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Contracts II
University of Mississippi School of Law
Barnes, Richard L.

Contracts II

Class

Section

Professor

Term

Outline Author

Textbook
: Farnsworth, Young 6thEd.: Brad Morris: Spring 2006: Barnes: 2
This outline based upon an original outline by Emily Cox prepared in Spring 2002. The original outline has been heavily edited to reflect 1) the content of my notes during Spring 2006, and 2) my personal style of study.

Table of Contents

Section 1: Remedies for Breach

I. Remedies for Breach – Generally
II. Equitable Relief (specific relief)

III. Damages (substitutional relief)

IV. Limitations on Damages
V. Liquidated Damages and Penalties Clauses

Section 2 Finding the Law of Contracts

I. Parol Evidence Rule
II. Interpreting the Language in Contracts

III. Gap Fillers

Specific Performance
Injunction

Section 1:

Remedies for Breach

I. Remedies for Breach – Generally

Remedies for breach of K are designed to provide relief to the aggrieved party.
Courts make four fundamental assumptions when enforcing promises:

Relief of promisee is to redress breach.
Relief granted to promisee should attempt to put promisee in the position they would have been in had the promise been performed.
The appropriate form of relief is substitutional rather than specific.
Punitive damages cannot be awarded for a breach of K.

Generally, relief for breach of K is either:

Specific

Substitutional

– (damages) – when it provides a substitute for that which was promised. – (equitable relief) – when it secures to the promisee that which was promised, OR
II. Equitable Relief (specific relief)

If money damages cannot adequately compensate the aggrieved party and the determination of damages would be too speculative, it may be appropriate for the court to grant equitable relief.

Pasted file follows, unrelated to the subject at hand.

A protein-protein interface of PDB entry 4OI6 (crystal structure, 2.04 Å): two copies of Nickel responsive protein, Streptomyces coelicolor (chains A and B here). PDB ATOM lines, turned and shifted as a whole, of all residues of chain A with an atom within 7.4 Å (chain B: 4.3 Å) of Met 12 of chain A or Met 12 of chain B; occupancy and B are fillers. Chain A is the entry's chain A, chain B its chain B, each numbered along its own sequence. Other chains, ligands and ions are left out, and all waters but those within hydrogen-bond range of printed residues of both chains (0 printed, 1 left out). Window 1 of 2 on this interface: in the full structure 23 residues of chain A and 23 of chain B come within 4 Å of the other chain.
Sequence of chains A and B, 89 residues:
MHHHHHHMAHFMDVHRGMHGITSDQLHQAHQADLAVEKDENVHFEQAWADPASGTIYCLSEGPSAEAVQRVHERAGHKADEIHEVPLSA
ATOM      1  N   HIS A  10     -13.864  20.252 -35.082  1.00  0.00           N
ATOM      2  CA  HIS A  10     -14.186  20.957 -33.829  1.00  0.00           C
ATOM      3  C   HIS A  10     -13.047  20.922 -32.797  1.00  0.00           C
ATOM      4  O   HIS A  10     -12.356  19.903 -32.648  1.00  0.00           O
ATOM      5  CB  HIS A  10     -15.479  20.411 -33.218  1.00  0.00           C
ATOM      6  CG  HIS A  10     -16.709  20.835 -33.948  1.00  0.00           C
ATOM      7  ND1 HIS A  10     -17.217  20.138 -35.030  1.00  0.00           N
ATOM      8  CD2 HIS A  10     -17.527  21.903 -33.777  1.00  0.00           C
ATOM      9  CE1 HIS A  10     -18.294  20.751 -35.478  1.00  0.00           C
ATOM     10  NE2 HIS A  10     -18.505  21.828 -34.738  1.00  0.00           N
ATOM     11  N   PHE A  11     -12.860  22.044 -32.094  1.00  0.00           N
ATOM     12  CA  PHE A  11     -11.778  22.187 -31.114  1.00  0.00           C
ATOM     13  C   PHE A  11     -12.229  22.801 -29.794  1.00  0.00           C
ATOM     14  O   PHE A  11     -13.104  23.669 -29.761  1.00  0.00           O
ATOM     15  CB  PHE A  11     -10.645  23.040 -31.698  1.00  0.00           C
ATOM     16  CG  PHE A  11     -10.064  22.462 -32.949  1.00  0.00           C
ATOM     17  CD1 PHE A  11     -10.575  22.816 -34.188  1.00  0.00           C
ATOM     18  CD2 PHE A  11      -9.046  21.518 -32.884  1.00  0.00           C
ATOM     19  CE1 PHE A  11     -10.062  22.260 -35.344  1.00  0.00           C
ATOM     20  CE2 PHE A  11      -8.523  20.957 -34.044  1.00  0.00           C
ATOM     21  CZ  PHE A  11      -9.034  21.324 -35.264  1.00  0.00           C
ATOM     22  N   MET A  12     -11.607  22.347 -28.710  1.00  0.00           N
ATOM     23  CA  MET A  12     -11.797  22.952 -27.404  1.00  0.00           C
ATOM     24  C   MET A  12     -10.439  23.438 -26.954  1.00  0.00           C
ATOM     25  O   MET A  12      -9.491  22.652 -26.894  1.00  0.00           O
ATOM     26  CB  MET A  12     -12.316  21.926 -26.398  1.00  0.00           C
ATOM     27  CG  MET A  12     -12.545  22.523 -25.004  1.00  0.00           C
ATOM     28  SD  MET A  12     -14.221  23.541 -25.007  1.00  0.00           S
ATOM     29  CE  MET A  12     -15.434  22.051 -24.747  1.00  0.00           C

Specific Performance
– generally only granted when damages are inadequate and the subject is unique. – Specific Performance for the Buyer – specific performance may be decreed when the goods are unique.
UCC 2-716

Counter-argument: If there’s any way that the person could get another item like the desired item, it is arguably not sufficiently unique. Courts are more prone to offer SP when it is difficult to determine damages.

Klein v. Pepsico

Laclede v. Amoco

Northern Delaware Industrial v. E.W. Bliss Co.
: Breach of K for the sale of a jet. Issue was whether or not the jet was sufficiently unique to warrant specific performance. Held: Jet was not sufficiently unique.
2. Injunction – an injunction directs a party to refrain from doing a particular act.
The classic illustration of an injunction in a Contracts case is breach of an employment K. Court will rarely award specific performance for employment contract, because ordering employee to perform smacks of involuntary servitude. Instead, court will prevent the employee from working for a competitor.

Walgreen v. Sara Creek

Normally, an injunction is only granted when the P’s damage remedy is inadequate.

Benefits of substituting an injunction for damages: